In this document, St. John XXIII identifies three features of the Latin language that make it especially suitable for Catholics of the Latin Church.
First, it is universal. Using Latin is a concrete sign that the Church is not just the Church of a certain country or a certain race but truly extends to the whole world.
Today, when international or inter-cultural celebrations are becoming more common, the Holy See has continued to encourage the use of Latin to unify mixed-language congregations.
Second, Latin is immutable. In other words, unlike a modern spoken language, it isn’t constantly changing.
This makes Latin suitable for expressing the timeless quality of Catholic faith and worship and allows us to pray in the very same words used by saints over the course of centuries.
Third, Latin is non-vernacular. This means that Latin has become set apart precisely because it is not our ordinary, daily language.
This can give it a noble, even transcendent character that makes Latin especially apt for divine worship.
The Popes after St. John XXIII have continued to uphold the importance of Latin.
For example, Pope St. John Paul II wrote that “the Roman Church has special obligations towards Latin, the splendid language of ancient Rome, and she must manifest them whenever the occasion presents itself” (“Dominicae cenae”).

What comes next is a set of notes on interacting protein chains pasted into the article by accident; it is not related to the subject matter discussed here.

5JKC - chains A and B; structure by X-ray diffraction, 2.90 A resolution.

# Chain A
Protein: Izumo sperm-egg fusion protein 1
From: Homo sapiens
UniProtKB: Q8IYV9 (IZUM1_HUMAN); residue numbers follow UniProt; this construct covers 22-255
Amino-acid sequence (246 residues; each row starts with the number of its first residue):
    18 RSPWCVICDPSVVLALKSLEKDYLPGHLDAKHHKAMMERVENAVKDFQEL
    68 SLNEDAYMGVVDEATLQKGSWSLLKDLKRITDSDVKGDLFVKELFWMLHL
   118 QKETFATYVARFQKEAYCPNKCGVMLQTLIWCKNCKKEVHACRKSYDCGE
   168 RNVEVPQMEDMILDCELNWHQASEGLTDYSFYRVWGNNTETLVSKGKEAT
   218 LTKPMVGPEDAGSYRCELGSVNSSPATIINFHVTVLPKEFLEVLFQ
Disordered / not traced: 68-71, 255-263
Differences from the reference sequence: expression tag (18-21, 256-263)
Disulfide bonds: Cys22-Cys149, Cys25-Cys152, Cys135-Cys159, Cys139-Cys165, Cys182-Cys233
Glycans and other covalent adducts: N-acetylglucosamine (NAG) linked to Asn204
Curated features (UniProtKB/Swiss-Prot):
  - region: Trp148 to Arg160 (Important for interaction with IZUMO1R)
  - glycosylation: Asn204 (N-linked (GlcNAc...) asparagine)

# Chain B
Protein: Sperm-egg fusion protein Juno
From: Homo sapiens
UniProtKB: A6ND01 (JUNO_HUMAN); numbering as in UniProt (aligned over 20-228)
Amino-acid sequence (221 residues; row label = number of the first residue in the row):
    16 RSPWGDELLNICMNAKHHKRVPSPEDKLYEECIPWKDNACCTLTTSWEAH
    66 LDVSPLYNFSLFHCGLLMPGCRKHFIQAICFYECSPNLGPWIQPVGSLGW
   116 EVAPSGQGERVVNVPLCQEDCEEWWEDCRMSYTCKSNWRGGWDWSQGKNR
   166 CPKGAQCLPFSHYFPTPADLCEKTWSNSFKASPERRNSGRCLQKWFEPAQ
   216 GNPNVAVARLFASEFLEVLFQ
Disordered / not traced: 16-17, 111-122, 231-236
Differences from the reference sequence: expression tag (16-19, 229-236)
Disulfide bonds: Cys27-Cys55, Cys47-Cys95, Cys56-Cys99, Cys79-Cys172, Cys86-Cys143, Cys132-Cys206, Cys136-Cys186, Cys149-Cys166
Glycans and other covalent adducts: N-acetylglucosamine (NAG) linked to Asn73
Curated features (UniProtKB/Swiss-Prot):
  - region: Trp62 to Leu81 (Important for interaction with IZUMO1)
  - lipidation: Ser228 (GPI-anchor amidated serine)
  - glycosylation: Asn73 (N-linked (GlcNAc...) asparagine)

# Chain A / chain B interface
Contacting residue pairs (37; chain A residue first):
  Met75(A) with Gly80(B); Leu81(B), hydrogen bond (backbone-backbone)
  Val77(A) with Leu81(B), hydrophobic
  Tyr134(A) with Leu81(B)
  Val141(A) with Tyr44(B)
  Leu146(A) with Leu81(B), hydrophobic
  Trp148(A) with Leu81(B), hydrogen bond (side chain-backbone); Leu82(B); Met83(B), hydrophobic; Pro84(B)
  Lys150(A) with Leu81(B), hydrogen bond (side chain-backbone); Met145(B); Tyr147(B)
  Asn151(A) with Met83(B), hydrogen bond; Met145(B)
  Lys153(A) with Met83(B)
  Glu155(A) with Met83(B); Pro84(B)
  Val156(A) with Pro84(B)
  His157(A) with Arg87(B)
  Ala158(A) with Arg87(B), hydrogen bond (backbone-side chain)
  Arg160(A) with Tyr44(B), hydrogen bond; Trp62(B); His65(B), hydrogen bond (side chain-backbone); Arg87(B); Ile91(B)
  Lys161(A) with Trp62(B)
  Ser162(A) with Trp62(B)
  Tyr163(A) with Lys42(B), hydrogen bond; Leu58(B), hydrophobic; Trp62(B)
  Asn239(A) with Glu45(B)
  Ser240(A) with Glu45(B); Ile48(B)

Pope Emeritus Benedict XVI said, “I ask that future priests, from their time in the seminary, receive the preparation needed to understand and to celebrate Mass in Latin, and also to use Latin texts and execute Gregorian chant” (Sacramentum caritatis).
Although a sung Mass is filled with sacred music, it is also permeated with sacred silence.
In the ordinary form, we are used to the priest’s praying most of the prayers out loud so that all can hear.
In the extraordinary form, some of the prayers — including the Eucharistic Prayer — are said quietly.
The atmosphere of silence that surrounds the Mass at its most sacred moments recalls the “gentle whisper” in which God spoke to the prophet Elijah (1 Kings 19:12).
Just as the angels veil their faces in the presence of the divine majesty, at certain moments of the Mass, silence becomes a veil, reminding us that we are in the presence of heavenly mysteries that cannot be described adequately in human speech (cf. 2 Corinthians 12:4).
At other moments, as in the “Gloria” or the Creed, we sing in praise of God.
This dynamic interplay of veiling and unveiling highlights two aspects of our relationship to God. On the one hand, God is totally transcendent, not a part of our world and not within our control.